Christian Günther von Bernstorff

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Christian Bernstorff

Count Christian Gunther von Bernstorff (April 3, 1769 – March 18, 1835) was a Danish and Prussian statesman and diplomat, son of Count Andreas Peter von Bernstorff.

Biography[edit]

Born in Copenhagen, and educated for the diplomatic service under his father's direction, he began his career in 1787, as attaché to the representative of Denmark at the opening of the Diet of Sweden.

In 1789 he went as secretary of legation to Berlin, where his maternal uncle, Count Leopold Friedrich zu Stolberg, was Danish ambassador. His uncle's influence, as well as his own social qualities, obtained him rapid promotion; he was soon chargé d'affaires, and in 1791 minister plenipotentiary. In 1794 he exchanged this post for the important one of ambassador at Stockholm, where he remained until May 1797, when he was summoned to Copenhagen to act as substitute for his father during his illness. On the death of the latter (June 21), he succeeded him as secretary of state for foreign affairs and privy councillor. In 1800 he became head of the ministry. He remained responsible for the foreign policy of Denmark until May 1810, a fateful period which saw the battle of Copenhagen (April 2, 1801), the bombardment of Copenhagen and capture of the Danish fleet in 1807.

After his retirement he remained without office until his appointment in 1811 as Danish ambassador at Vienna. He remained here, despite Denmark being nominally at war with Austria, until, in January 1814, on the accession of Denmark to the coalition against Napoleon, he publicly resumed his functions as ambassador. He accompanied the emperor Francis to Paris, and was present at the signature of the first peace of Paris. With his brother Joachim, he represented Denmark at the Congress of Vienna and, as a member for the commission for the regulation of the affairs of the German confederation, was responsible for some of that confusion of Danish and German interests which was to bear bitter fruit later in the Schleswig-Holstein question. He again accompanied the allied sovereigns to Paris in 1815, returning to Copenhagen the same year. In 1817 he was appointed Danish ambassador at Berlin, his brother Joachim going at the same time to Vienna.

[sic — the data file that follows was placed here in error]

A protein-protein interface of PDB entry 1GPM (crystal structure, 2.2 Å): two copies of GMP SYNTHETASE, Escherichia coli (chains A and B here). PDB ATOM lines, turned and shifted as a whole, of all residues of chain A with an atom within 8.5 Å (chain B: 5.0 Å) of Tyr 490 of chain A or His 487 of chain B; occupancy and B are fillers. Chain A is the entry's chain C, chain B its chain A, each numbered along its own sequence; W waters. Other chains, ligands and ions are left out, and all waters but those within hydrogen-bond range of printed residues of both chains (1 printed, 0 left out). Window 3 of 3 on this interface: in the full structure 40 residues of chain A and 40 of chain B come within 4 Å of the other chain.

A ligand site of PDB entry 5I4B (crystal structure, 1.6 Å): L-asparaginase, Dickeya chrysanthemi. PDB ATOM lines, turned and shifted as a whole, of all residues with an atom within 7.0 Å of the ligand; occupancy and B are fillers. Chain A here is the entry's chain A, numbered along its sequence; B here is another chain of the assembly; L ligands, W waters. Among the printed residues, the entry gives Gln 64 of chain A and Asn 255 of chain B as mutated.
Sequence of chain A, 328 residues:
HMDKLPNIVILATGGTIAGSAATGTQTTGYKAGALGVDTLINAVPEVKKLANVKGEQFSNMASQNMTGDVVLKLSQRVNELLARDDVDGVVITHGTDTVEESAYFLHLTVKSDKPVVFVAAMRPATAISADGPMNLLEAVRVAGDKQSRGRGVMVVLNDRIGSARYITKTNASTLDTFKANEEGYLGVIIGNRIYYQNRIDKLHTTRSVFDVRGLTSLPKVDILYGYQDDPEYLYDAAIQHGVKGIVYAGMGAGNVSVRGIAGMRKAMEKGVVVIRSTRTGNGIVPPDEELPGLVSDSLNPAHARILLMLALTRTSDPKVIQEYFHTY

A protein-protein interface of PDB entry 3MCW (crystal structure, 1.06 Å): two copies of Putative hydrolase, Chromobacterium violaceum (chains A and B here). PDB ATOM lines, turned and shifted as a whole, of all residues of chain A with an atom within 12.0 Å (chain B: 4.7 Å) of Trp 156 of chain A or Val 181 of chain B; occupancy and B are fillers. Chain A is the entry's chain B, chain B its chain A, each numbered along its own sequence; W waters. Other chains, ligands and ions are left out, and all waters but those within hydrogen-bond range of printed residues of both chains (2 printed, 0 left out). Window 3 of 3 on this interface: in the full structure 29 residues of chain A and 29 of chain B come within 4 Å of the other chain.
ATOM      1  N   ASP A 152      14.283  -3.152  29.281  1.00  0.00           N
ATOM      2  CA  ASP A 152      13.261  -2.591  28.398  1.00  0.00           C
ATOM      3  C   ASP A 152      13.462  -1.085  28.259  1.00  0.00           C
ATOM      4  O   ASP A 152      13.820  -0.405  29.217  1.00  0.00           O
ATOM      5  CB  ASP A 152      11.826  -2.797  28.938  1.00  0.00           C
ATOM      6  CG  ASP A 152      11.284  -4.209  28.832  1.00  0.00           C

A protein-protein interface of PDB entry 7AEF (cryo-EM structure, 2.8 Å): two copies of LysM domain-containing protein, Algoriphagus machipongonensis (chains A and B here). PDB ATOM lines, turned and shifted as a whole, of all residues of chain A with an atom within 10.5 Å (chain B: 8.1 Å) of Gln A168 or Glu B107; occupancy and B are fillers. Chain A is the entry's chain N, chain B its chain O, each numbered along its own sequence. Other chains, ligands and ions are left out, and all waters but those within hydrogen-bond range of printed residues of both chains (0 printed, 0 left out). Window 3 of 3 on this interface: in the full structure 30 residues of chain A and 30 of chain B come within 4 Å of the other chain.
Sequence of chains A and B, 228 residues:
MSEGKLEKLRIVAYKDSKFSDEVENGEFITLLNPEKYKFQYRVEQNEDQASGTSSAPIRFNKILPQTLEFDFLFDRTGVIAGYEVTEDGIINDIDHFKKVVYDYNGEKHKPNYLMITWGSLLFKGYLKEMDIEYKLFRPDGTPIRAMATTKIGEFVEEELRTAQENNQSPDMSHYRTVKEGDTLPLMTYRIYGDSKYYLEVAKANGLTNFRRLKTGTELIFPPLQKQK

In the following year Prince Hardenberg made him the formal proposition that he should transfer his services to Prussia, which, with the leave of his sovereign, he did.

It was, therefore, as a Prussian diplomat that Bernstorff attended the Congress of Aix-la-Chapelle (October 1818), at the close of which he returned to Berlin as minister of state and head of the department for foreign affairs. Bernstorff's management of Prussian policy throughout the many years that he remained in office has been variously judged. He was by training and temperament against the Revolution, and he was initiated into his new duties as a Prussian minister by the reactionary Ancillon. He is accused of having subordinated the particular interests of Prussia to the European policy of Metternich and the Holy Alliance. Whether any other policy would in the long run have served Prussia better is a matter for speculation. It is true that Bernstorff backed the Carlsbad Decrees, and the Vienna Final Act; he was also the faithful henchman of Metternich at the congresses of Laibach, Troppau and Verona. On the other hand, he took a considerable share in laying the groundwork of the customs union (Zollverein), which was destined to be the foundation of the Prussian hegemony in Germany. In his support of Russia's action against Turkey in 1828 also he showed that he was no blind follower of Metternich's views. In the crisis of 1830 his moderation in face of the warlike clamour of the military party at Berlin did much to prevent the troubles in Belgium and Poland from ending in a universal European conflagration.

From 1824 onward Bernstorff had been a constant sufferer from hereditary gout, intensified and complicated by the results of overwork. In the spring of 1832 the state of his health compelled him to resign the ministry of foreign affairs to Ancillon, who had already acted as his deputy for a year. He died in 1835.

References[edit]

  • J. Caro Allgem. Deutsch. Biog. s. V.;
  • von Treitschke, Deutsche Geschichte, (Leipzig, 1874-1894).
  • Public Domain This article incorporates text from a publication now in the public domainChisholm, Hugh, ed. (1911). Encyclopædia Britannica (11th ed.). Cambridge University Press.